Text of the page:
There is probably not a single model of shoes I wear more frequently than the penny loafers. The model originated from a creation by the bootmaker G.H Bass in Maine during the mid-thirties and was originally called Weejuns due to the history of Norwegian farmers wearing a similar style of slip-ons. What made the Weejuns unique was the strap over the upper which featured a diamond style cut-out. This was purely a design feature but came in handy years later when the name “penny loafer” was coined (no pun intended).
Many seem to believe that the phrase “Penny loafer” came from the idea that the diamond cut-out was designed to house two penny´s for an emergency phone call from a pay phone but this theory has been proven to be an urban legend due to the fact that the American pay phones never accepted pennies. A more accepted story was that American students in the Ivy League universities during the 1950s made a fashion statement by placing a penny in the same space.
From being a strictly casual footwear, the model quickly saw a rise in popularity in more formal situations and was frequently worn by style icons such as Clark Gable and Cary Grant. It became almost a key feature in the Wall Street uniform during the 1980´s and a version in black calf is still considered appropriate for business in many cultures such as the US and Japan.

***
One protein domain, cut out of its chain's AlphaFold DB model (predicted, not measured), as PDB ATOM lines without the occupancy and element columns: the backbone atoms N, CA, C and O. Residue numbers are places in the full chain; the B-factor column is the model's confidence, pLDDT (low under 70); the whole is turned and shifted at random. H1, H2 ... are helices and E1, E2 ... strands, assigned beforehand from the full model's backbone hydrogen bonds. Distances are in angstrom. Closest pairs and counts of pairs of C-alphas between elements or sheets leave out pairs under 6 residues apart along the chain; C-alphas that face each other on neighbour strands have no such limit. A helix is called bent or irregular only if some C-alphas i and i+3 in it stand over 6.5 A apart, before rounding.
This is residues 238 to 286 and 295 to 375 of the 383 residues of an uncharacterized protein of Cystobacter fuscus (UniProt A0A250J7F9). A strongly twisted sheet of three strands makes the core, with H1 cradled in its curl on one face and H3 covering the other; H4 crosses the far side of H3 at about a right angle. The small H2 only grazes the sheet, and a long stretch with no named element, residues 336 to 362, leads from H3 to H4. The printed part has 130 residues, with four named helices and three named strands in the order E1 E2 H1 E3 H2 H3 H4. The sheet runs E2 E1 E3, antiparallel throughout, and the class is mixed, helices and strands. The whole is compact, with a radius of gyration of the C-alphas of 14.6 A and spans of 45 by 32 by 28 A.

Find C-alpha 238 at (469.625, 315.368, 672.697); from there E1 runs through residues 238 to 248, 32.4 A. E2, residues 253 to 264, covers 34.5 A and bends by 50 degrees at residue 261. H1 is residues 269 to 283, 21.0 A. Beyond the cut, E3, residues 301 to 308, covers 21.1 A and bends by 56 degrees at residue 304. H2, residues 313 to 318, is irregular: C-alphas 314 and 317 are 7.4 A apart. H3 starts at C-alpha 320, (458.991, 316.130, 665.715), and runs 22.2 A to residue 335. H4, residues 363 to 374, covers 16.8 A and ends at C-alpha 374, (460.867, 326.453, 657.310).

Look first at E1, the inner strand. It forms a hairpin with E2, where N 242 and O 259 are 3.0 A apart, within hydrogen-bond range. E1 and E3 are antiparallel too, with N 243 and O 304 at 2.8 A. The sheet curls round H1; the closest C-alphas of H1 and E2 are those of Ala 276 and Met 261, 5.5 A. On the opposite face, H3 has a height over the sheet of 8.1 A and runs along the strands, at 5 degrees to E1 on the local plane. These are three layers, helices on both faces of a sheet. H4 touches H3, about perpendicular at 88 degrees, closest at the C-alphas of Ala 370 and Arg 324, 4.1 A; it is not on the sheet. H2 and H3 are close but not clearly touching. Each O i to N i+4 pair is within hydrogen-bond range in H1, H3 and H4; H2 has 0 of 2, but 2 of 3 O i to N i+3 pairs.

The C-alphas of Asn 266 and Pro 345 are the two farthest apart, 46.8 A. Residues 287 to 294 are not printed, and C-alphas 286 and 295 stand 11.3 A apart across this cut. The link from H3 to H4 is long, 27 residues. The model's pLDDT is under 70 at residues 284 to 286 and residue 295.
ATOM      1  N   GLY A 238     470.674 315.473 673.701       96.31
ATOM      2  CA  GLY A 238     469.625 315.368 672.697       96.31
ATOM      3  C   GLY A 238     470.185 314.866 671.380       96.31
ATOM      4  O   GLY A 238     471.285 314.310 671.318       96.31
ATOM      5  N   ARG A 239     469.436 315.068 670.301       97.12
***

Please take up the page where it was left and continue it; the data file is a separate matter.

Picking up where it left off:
One of the things I´ve always loved about the penny loafer is its versatility. In black calf it is a wonderfully elegant option to a dark worsted suit but the same model in a mid-brown suede works equally well with your favorite pair of jeans. Many might consider the penny loafer, strictly as a summer option but I highly recommend it with heavy mid-grey flannel trousers and matching socks during autumn and even winter. With our Scandinavian climate being quite harsh during the coldest months, I would prefer a version with a thin rubber sole, either from the manufacturer or added later by your local cobbler. This will protect and isolate your feet from moist in a superior way compared to a bare leather sole on the rainy or snowy Stockholm streets.
There are many different styles of penny loafers. Some prefer the neat Italian versions with a Bologna or Moccasin construction to make the shoe as soft and flexible as possible. I prefer the more traditional British tradition with a goodyear welted construction, easy to refurbish down the line and with a traditional classic round last and a slightly shorter vamp.
Andreas Weinås is Style Editor at King Magazine, co-founder of the podcast Gentlemanualen and a style and watch enthusiast. What sets Andreas apart from most other aficionados is his deep knowledge and experience in style and watches. His curiosity to learn about what’s actually behind production, materials and quality can almost be compared to an obsession. Andreas is a guest editor on Morjas Blog where he shares his experience and thoughts around style, life and history.